New Star Asset Management joint chief investment officer Stephen Whittaker says: “I have been saying for a couple of years that the markets will be punctuated by bouts of volatility but until I see a significant deterioration in the global economy, I think that this bull market has legs.”

Wood-Smith says: “I expect continued market volatility with corrections here and there but I am not convinced that there is a need for panic and a downward spiral.”

The correction, others argue, may also have removed the heat from the market, and reduced the threat from rising interest rates.

Rathbone Unit Trust Management chief investment officer Julian Chillingworth says: “Generally speaking, corporate profitability has been strong, which has led to concerns of economic growth fuelling inflation.”

He says If borrowing becomes more expensive, profits may be slightly dampened, and there may be less need to raise rates.

Gartmore UK equity income cautious managed fund manager Chris Burvill says: “The pressure for rates to rise might be easing a bit and we might be able to see the end of the rate cycle coming sooner.”

Many are already seeing this correction as a buying opportunity. Whittaker says: “I am using these dips to buy attractive companies at better prices.”

Others would prefer to hang back in the very short term.

Tigue says: “I think things will come out in the wash in the next couple of weeks. The next fortnight or so will be turbulent, then it’s a good buying opportunity.”

Royal London Asset Management special situations fund manager Derek Mitchell says many managers will wait for September.

He says: “There are too many uncertainties in fund managers’ eyes to commit great swathes of new money. They may hold it as cash until things settle down in September.”

Others expect more limited corrections in the coming weeks and are looking to buy in at the floor.”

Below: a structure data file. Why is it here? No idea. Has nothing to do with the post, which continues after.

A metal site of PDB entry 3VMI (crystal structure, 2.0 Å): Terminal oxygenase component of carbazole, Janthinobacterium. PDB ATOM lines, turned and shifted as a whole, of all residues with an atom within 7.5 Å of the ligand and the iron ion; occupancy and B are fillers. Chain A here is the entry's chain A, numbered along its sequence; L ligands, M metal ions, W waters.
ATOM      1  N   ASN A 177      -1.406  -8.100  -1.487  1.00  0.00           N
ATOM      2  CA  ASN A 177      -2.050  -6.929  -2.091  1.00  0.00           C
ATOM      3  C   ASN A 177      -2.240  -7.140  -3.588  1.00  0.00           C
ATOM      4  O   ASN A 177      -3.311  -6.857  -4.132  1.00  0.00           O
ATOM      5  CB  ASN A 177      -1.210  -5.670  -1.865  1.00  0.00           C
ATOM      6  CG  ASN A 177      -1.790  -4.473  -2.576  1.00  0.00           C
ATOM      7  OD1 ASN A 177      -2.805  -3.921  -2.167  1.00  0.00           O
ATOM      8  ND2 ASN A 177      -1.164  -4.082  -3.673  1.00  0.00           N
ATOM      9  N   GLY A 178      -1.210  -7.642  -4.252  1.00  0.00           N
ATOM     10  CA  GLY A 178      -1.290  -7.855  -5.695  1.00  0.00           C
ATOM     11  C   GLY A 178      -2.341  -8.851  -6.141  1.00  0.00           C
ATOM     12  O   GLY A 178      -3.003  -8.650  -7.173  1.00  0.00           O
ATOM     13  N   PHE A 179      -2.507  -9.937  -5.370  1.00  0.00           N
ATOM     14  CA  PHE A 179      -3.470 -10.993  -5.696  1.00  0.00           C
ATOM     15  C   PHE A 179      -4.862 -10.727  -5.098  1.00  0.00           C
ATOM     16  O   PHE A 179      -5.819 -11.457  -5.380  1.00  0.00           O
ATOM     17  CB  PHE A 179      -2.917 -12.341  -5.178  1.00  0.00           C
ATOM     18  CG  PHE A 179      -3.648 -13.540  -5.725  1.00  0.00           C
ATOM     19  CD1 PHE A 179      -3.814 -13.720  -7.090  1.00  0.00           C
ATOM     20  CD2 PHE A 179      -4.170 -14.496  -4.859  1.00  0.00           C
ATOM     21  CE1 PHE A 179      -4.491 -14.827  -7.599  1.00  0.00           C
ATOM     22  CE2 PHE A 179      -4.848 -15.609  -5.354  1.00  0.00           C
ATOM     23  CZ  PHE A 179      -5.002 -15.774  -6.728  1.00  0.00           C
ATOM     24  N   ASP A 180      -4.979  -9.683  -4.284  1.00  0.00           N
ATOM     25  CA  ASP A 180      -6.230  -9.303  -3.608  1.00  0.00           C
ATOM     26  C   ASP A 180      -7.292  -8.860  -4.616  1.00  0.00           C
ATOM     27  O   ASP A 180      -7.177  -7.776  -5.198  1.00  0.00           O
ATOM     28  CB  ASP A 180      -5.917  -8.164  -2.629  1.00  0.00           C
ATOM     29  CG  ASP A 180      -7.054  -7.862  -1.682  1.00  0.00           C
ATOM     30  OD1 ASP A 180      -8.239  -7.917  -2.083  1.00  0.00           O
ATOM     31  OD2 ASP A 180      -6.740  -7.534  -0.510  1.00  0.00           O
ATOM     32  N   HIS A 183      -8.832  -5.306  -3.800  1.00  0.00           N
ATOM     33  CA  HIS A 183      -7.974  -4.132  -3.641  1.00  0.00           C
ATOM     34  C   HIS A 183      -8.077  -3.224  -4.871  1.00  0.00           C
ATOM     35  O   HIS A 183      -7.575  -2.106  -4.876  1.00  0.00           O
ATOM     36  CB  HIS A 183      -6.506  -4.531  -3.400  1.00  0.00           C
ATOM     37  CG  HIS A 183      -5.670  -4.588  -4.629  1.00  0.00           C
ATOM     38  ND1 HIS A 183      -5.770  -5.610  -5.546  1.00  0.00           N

Iggo says: “Personally, I would wait a little longer. There will be more bad news to come out of the credit market. If it goes down to 6,000, the p/e ratio will be 12, which is attractive by any historical compar-ison. If you get 6,000 or below, it might be time to start nibbling away at some bargains.”

But there are some who do not think the buying opportunity is just around the corner.

Burvill says: “Other fund managers say the economics are sound, the valuations are sound and the balance sheets are sound but the banking sector is 30 per cent of our profit and that’s a concern right now. Others will say HSBC had good results and all that is true but there is something in the lending system we need to be vary of.”

Added to this, there is always the possibility that negative sentiment alone will drag the markets south.

Wood-Smith says: “Markets are irrational beasts, and this may be one of those moments where the herd take flight without need.”

But the presence of a few bears, Whittaker argues, could be just the sign we need that any further corrections will not be too painful.

He says: “It would be more concerning if everyone was optimistic, as that is a sure sign of a bear market. Healthy markets take into consideration genuine concerns.”

So while the gloomy alarmists are few and far between, the occasional bear is actually a sign of a healthy market.

It is only if the odd warning becomes a general outcry that we have to start worrying again.